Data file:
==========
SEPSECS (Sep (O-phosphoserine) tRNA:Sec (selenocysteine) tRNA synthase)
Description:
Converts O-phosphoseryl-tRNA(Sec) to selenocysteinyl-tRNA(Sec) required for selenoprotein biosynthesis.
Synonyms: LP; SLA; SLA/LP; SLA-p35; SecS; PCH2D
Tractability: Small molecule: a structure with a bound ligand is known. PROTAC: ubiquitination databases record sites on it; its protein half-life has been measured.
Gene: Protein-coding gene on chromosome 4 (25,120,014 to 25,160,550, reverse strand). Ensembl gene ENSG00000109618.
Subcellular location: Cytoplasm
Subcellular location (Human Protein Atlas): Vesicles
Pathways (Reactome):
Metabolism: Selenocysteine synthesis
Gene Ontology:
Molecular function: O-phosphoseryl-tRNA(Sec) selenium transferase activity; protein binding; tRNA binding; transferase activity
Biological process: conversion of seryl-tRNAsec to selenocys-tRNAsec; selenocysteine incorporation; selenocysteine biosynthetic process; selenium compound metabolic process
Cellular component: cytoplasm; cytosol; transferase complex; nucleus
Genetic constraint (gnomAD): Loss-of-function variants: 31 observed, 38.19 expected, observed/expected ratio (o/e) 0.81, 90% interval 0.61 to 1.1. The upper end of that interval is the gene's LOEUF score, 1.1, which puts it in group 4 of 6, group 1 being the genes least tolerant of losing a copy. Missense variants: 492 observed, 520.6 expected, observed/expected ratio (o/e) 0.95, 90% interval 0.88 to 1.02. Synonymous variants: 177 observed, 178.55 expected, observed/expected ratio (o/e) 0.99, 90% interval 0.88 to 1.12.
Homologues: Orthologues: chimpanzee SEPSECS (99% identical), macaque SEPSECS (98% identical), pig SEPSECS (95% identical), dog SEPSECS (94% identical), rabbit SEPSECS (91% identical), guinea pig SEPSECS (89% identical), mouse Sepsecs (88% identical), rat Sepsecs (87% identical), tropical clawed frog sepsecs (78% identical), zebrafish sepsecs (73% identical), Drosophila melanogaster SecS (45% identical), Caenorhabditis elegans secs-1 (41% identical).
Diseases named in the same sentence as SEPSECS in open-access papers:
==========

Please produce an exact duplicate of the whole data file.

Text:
SEPSECS (Sep (O-phosphoserine) tRNA:Sec (selenocysteine) tRNA synthase)
Description:
Converts O-phosphoseryl-tRNA(Sec) to selenocysteinyl-tRNA(Sec) required for selenoprotein biosynthesis.
Synonyms: LP; SLA; SLA/LP; SLA-p35; SecS; PCH2D
Tractability: Small molecule: a structure with a bound ligand is known. PROTAC: ubiquitination databases record sites on it; its protein half-life has been measured.
Gene: Protein-coding gene on chromosome 4 (25,120,014 to 25,160,550, reverse strand). Ensembl gene ENSG00000109618.
Subcellular location: Cytoplasm
Subcellular location (Human Protein Atlas): Vesicles
Pathways (Reactome):
Metabolism: Selenocysteine synthesis
Gene Ontology:
Molecular function: O-phosphoseryl-tRNA(Sec) selenium transferase activity; protein binding; tRNA binding; transferase activity
Biological process: conversion of seryl-tRNAsec to selenocys-tRNAsec; selenocysteine incorporation; selenocysteine biosynthetic process; selenium compound metabolic process
Cellular component: cytoplasm; cytosol; transferase complex; nucleus
Genetic constraint (gnomAD): Loss-of-function variants: 31 observed, 38.19 expected, observed/expected ratio (o/e) 0.81, 90% interval 0.61 to 1.1. The upper end of that interval is the gene's LOEUF score, 1.1, which puts it in group 4 of 6, group 1 being the genes least tolerant of losing a copy. Missense variants: 492 observed, 520.6 expected, observed/expected ratio (o/e) 0.95, 90% interval 0.88 to 1.02. Synonymous variants: 177 observed, 178.55 expected, observed/expected ratio (o/e) 0.99, 90% interval 0.88 to 1.12.
Homologues: Orthologues: chimpanzee SEPSECS (99% identical), macaque SEPSECS (98% identical), pig SEPSECS (95% identical), dog SEPSECS (94% identical), rabbit SEPSECS (91% identical), guinea pig SEPSECS (89% identical), mouse Sepsecs (88% identical), rat Sepsecs (87% identical), tropical clawed frog sepsecs (78% identical), zebrafish sepsecs (73% identical), Drosophila melanogaster SecS (45% identical), Caenorhabditis elegans secs-1 (41% identical).
Diseases named in the same sentence as SEPSECS in open-access papers: